Medicine woman-in-training excited to launch holistic eco-therapy retreat
- EFN Staff | March 19, 2018
A dream that started six years ago to create a retreat in a northern community inspired by her parents’ trapline will soon become a reality. After winning first place in the Aboriginal Youth Idea Challenge (AYIC) contest, Michela Carriere is excited to launch her business Aski Holistac Adventures this summer in northern Saskatchewan.
“It was the highlight of my life winning the competition,” said Carriere. “I finally got to tell my story and idea to a whole crowd of people. People are responding to it and it felt like validation to all the hard work I’m doing.”
Six years ago, Carriere went through a cycle of mental problems including depression and anxiety, so she decided to return home to her parents’ trapline which is situated 60km from Cumberland House. She began to heal herself through traditional medicines, hunting, trapping, canoeing and being surrounded by mother nature. Her parents own a hunting lodge called Big Eddy lodge – a place where she grew up and became familiar with the hunting tourism business with her role as an adventure guide.
Carriere identifies herself as a medicine woman-in-training as she learned a process called holistic healing and nature therapy upon her return. That is when the idea was born to create the Aski Holistac Adventures business based on the land to connect people with nature through holistic eco-therapy retreats. She plans to open her six-day retreat in June where people will learn how to heal using traditional medicines, enjoy camping outdoors, canoeing, hiking, and biking.
“It’s been a passion of mine to show people the way that I grew up,” she said. “The main part of the business is taking people out on the land and teaching them how to reconnect with nature and Cree culture as well.”
Carriere started taking business classes last year and began her business plan, marketing and branding that led up to the competition a few weeks ago. She already registered her business and created social media pages and will be receiving First Aid training. With part of her $6,000 winnings, she bought a tipi to use when her retreats start in a few months time.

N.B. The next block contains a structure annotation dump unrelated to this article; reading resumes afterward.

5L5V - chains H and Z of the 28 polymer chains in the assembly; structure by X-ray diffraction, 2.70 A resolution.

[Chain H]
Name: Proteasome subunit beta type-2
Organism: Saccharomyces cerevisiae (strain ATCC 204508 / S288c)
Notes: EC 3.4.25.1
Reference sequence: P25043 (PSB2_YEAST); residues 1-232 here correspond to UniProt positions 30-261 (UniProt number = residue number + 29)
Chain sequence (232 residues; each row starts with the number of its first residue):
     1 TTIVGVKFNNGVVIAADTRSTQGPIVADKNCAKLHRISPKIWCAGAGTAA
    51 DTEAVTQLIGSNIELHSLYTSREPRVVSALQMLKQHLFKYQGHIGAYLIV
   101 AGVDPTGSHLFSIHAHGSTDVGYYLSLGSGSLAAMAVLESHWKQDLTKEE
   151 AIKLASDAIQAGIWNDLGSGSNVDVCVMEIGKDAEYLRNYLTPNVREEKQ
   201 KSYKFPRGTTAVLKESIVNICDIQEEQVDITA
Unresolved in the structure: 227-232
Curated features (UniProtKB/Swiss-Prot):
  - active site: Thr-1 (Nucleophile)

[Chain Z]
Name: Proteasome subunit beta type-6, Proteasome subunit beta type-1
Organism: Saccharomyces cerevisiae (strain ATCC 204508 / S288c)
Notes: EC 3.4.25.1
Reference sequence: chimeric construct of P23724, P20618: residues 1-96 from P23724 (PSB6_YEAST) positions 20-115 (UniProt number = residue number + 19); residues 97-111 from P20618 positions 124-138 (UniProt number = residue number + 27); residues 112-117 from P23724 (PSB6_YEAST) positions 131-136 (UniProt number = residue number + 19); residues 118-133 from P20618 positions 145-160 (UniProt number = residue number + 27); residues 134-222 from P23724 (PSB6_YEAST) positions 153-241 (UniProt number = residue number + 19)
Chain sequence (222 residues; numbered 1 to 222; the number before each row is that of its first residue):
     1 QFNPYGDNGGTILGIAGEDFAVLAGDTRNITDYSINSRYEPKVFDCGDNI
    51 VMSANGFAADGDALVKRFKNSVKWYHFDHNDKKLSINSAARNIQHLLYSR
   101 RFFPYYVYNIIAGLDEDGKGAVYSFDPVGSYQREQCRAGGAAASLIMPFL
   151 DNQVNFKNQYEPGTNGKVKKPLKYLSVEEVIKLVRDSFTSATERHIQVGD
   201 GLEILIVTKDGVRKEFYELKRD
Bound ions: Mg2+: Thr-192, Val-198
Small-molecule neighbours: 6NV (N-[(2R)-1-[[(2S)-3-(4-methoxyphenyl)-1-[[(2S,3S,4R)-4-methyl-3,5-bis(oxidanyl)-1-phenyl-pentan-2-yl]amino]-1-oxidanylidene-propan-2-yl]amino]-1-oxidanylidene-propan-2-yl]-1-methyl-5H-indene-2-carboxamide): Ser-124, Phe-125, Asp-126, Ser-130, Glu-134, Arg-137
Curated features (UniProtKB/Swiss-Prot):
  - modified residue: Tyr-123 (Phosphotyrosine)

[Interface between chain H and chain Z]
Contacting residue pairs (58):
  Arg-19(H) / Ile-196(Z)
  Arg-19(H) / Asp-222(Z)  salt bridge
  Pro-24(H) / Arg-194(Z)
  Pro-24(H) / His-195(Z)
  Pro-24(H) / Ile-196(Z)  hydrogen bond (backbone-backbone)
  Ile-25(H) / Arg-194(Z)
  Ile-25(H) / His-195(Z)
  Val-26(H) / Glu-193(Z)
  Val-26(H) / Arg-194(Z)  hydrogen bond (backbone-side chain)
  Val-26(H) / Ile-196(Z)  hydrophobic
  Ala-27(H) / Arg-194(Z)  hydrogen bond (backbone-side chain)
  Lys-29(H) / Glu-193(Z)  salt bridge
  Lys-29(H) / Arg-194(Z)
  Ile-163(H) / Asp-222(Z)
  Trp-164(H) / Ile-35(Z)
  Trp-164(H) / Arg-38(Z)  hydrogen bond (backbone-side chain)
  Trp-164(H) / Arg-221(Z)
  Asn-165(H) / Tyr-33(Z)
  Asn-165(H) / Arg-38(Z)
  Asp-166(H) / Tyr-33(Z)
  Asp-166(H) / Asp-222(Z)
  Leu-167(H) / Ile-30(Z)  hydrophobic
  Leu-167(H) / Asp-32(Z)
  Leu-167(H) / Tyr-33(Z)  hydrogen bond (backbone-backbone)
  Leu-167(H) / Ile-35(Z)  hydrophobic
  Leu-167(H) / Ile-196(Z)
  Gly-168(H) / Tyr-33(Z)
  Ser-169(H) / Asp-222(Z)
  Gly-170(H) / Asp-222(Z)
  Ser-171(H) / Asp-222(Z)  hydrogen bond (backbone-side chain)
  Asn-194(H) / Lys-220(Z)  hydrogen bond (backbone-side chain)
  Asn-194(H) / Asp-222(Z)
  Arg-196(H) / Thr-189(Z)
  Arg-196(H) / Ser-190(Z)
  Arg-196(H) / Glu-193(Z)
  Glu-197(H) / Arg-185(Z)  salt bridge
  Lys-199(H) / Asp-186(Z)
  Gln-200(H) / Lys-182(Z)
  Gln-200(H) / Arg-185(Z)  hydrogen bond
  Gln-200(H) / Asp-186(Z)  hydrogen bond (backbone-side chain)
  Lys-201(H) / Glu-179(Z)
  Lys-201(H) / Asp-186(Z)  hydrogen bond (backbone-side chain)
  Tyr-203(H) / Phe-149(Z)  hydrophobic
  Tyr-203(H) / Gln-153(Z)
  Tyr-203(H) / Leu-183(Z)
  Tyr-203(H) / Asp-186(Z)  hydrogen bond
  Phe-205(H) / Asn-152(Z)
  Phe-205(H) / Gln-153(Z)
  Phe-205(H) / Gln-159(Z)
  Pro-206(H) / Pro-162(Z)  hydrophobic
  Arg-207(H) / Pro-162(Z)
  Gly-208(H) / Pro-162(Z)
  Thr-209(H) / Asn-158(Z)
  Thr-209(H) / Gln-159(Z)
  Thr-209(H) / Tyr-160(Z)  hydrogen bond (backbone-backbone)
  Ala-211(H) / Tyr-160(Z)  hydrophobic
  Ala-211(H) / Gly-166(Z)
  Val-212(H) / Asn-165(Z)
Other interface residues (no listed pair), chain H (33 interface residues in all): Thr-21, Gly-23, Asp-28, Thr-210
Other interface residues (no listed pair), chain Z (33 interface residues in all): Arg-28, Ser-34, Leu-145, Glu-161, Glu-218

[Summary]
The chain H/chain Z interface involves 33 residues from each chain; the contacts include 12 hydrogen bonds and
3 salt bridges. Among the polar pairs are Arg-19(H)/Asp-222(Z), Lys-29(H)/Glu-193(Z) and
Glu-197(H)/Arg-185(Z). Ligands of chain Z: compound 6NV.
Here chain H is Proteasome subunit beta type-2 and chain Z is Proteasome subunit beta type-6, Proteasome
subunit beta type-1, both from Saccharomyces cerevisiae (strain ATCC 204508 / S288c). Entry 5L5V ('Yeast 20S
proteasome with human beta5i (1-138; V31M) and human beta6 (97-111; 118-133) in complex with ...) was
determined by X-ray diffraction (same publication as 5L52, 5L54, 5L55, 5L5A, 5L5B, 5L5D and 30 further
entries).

“Now my business is going to take off,” she said. “I’ve already have customers lined up this summer to do the retreats.”
The cost for the six-day retreat is $1,775 per person during seasonal months. She plans to target an international market of worldwide travellers and hopes to have a fully funded retreat for people in need but cannot access the funds.
Winners of the AYIC business competition were announced last month at a gala held in Saskatoon. The second-place winner went to Linklater House business and Eagle Feather Box Co. came in third.
“Congratulations to the 2018 AYIC winners!” said Enactus University of Saskatchewan President Dani Nichols in a media release. “Thank you for the Enactus board and AYIC committee for their outstanding volunteer work.”
The AYIC provides Saskatchewan Aboriginal Youth ages 16-35 the tools necessary to make their entrepreneurial interests a reality. Over the past twelve years, AYIC has helped launch numerous Aboriginal businesses including Bannock Express, Neeched up Games, Helen Oro Design Inc, Neechie Gear, Sweet Moon Photography and SheNative.